A federal jury has found Joe Sullivan, former CSO of Uber, guilty of covering up a data breach the company suffered in 2016.
The breach saw 57 million user’s information including full names, email addresses, telephone numbers and driver’s license numbers exposed, and led to Uber paying US$148,000 to settle civil litigation.
Sullivan was convicted on October 5 of obstruction of proceedings of the Federal Trade Commission (FTC) and misprision of felony in connection with attempting to cover up the hack.
In November 2014, Uber suffered a data breach that exposed the personal information of 50,000 customers. As this hack was disclosed to the FTC, Uber’s data security practices were investigated. In May 2015, Uber was served a Civil Investigative Demand by the FTC. The demand required Uber to give extensive information on its data security practices as well as detailed information on any other occasions where unauthorized parties had gained access to confidential user information.
Sullivan’s actions during the FTC investigation
The Department of Justice (DOJ) said in a statement that it was demonstrated that Sullivan played a significant part in Uber’s response to the FTC, including “supervis[ing] Uber’s responses to the FTC’s questions, participat[ing] in a presentation to the FTC in March 2016, and testify[ing] under oath…to the FTC on November 4, 2016, regarding Uber’s data security practices…includ[ing] specific representations about steps he claimed Uber had taken to keep customer data secure”.
Ten days after his testimony, Sullivan learned that the data breach had taken place, as he was contacted directly by the hackers on November 14, 2016.
Evidence at the trial demonstrated that Sullivan actively tried to keep knowledge of the breach reaching the FTC, including telling a subordinates that information about the hack was to be “tightly controlled” and that they “can[not] let this get out”. He also told employees outside of the security team that the official line to the rest of the business was “this investigation does not exist”.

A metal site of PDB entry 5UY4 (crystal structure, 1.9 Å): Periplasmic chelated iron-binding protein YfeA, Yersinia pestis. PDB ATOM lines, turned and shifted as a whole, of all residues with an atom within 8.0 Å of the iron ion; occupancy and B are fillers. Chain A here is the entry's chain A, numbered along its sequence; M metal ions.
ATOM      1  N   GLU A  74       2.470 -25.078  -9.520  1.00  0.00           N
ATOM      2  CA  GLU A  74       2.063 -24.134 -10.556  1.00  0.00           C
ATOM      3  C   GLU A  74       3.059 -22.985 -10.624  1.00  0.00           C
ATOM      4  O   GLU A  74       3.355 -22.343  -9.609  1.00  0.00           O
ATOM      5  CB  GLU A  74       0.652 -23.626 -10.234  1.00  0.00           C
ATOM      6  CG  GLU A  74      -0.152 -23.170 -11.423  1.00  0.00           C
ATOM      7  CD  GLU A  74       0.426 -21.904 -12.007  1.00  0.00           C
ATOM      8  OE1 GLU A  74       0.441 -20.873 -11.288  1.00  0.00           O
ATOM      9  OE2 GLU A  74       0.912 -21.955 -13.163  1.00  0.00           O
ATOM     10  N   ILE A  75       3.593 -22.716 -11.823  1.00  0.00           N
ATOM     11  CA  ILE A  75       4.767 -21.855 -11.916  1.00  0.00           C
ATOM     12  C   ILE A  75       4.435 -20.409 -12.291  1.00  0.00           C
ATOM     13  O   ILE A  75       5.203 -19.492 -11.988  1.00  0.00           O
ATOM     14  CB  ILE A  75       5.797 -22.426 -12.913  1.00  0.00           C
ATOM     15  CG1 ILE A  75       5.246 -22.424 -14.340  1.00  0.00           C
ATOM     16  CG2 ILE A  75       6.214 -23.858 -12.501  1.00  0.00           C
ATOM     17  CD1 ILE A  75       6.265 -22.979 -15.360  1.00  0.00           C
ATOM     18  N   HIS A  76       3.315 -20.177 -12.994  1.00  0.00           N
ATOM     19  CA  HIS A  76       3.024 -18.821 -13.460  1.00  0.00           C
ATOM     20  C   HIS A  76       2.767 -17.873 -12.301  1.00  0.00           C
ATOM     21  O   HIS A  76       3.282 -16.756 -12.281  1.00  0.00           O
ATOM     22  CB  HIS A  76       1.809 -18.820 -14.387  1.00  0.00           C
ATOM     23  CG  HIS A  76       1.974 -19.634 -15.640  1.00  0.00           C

Sullivan attempted to pay the two hackers $100,000 to sign a non-disclosure agreement which, according to the DOJ, “contained the false representation that the hackers did not take or store any data”. Uber paid the hackers $100,000 in Bitcoin in December 2016, despite not knowing their true identities. In January 2017, Uber discovered their identities and the hackers signed a new version of the original non-disclosure agreement which contained their true names. Both hackers were prosecuted and pleaded guilty in October 2019 to charges of computer fraud conspiracy. They are currently awaiting sentencing.
Sullivan concealed the breach
Despite this information being crucial to the FTC investigation, evidence showed that Sullivan did not disclose any information about the cyber security incident to Uber’s lawyers who were handling the investigation, nor to the General Counsel of Uber. The initial investigation was settled in summer of 2016, without Sullivan mentioning the breach.
In 2017, Uber began investigating the 2016 breach. During the investigation, Sullivan lied to the new CEO of Uber, Dara Khosrowshahi, telling him that the hackers were only paid after their identities were revealed. He also deleted information from a draft of a report on the breach that it involved the exposure of a large amount of personal information of a large number of Uber customers. The breach was eventually discovered and disclosed to both the FTC and the general public in November 2017.
At the trial, the jury found Sullivan guilty of obstruction of justice and misprision of felony. He faces a maximum of five years in prison for obstruction and a maximum of three years for misprision. He remains free on bond and will be sentenced at a later date, yet to be set.